Milton and Tamar Maltz Performing Arts Center
Originally built as Temple Tifereth-Israel in 1924, the Temple was led by the influential Rabbi Abba Hillel Silver and by 1927 had the largest reformed Jewish congregation in the United States.
In 2010, the Temple entered a partnership with Case Western Reserve University thanks to funding from the Maltz Family Foundation of the Jewish Community Federation of Cleveland. The partnership allowed for this historic space to be restored and re-purposed. It now primarily serves as a 1,200-seat performing arts center for the University. On high holy days the space is utilized by the congregation for worship.
EverGreene was brought in at the onset of the project by the design team. We worked with the Acoustician and performed a finishes study in order to determine how to clean and repair the unique acoustics and finishes of the space.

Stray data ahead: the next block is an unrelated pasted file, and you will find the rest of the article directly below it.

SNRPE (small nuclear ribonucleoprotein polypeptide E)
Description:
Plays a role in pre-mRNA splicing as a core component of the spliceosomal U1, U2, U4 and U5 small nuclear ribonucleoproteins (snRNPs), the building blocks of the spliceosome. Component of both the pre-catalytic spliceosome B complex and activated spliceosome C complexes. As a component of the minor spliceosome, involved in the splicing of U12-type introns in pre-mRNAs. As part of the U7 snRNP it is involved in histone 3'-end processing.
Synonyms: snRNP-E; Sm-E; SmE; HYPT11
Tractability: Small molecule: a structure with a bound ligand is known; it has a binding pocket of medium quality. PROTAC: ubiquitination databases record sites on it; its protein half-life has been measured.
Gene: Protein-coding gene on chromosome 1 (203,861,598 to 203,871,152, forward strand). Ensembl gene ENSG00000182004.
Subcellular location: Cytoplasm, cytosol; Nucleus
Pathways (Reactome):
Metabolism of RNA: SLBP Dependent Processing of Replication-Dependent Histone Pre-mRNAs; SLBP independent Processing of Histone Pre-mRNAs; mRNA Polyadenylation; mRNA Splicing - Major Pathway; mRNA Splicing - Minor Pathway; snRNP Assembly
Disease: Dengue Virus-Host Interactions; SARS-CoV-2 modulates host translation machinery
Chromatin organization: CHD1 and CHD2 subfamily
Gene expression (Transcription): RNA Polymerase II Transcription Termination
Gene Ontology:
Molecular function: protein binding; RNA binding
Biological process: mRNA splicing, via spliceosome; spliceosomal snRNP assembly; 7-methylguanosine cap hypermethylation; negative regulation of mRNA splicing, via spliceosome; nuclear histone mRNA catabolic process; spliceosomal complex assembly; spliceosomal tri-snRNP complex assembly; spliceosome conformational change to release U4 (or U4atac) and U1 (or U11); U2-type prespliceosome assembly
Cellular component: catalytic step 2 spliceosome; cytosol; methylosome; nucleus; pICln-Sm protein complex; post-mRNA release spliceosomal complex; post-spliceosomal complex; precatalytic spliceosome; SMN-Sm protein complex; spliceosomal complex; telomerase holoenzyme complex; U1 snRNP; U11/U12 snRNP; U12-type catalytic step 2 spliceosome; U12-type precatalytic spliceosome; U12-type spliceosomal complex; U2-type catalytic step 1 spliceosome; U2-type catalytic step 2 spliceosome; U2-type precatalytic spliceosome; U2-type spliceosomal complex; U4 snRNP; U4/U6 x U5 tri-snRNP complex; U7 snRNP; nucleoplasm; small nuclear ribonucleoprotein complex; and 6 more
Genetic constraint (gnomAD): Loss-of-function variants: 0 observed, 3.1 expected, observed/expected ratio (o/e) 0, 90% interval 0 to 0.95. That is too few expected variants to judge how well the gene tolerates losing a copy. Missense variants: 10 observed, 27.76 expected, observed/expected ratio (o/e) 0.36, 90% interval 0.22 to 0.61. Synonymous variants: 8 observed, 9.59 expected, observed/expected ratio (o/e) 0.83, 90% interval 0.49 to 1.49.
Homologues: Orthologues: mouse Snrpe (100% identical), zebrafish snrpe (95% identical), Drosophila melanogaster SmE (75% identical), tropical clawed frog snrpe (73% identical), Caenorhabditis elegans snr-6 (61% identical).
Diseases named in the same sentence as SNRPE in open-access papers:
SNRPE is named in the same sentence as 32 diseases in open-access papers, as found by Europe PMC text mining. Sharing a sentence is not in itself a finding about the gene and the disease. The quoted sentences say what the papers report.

The ceiling is made up entirely of Guastavino tile and the walls are cast in Akoustolith. Akoustolith is a porous acoustic ceramic material resembling stone. Developed at a time when public address systems were coming into use in houses of worship, akoustolith provides balanced acoustics and limits noise in large, high-ceiling spaces.
EverGreene cleaned, restored and sealed over 10,000 square-feet of the Akoustolith and Guastavino tile, accounting for the majority of the Temple’s interior walls and ceilings. Craftsmen repaired cracks and removed soot and dirt from the acoustic stone-like surface before applying a finishing sealer by using a waterless poultice. We consolidated and re-adhered tiles in Akoustolith units, as well as cast and made new replica units.
For the Guastavino ceiling tiles, the Acoustician determined that we would need to seal every other tile for acoustic purposes. The tiles had a herring bone pattern, so our team created stencils in order to seal every other tile.
EverGreene additionally restored the decorative ashlar paint, the faux painting, marbleizing and conducted a wood refinishing.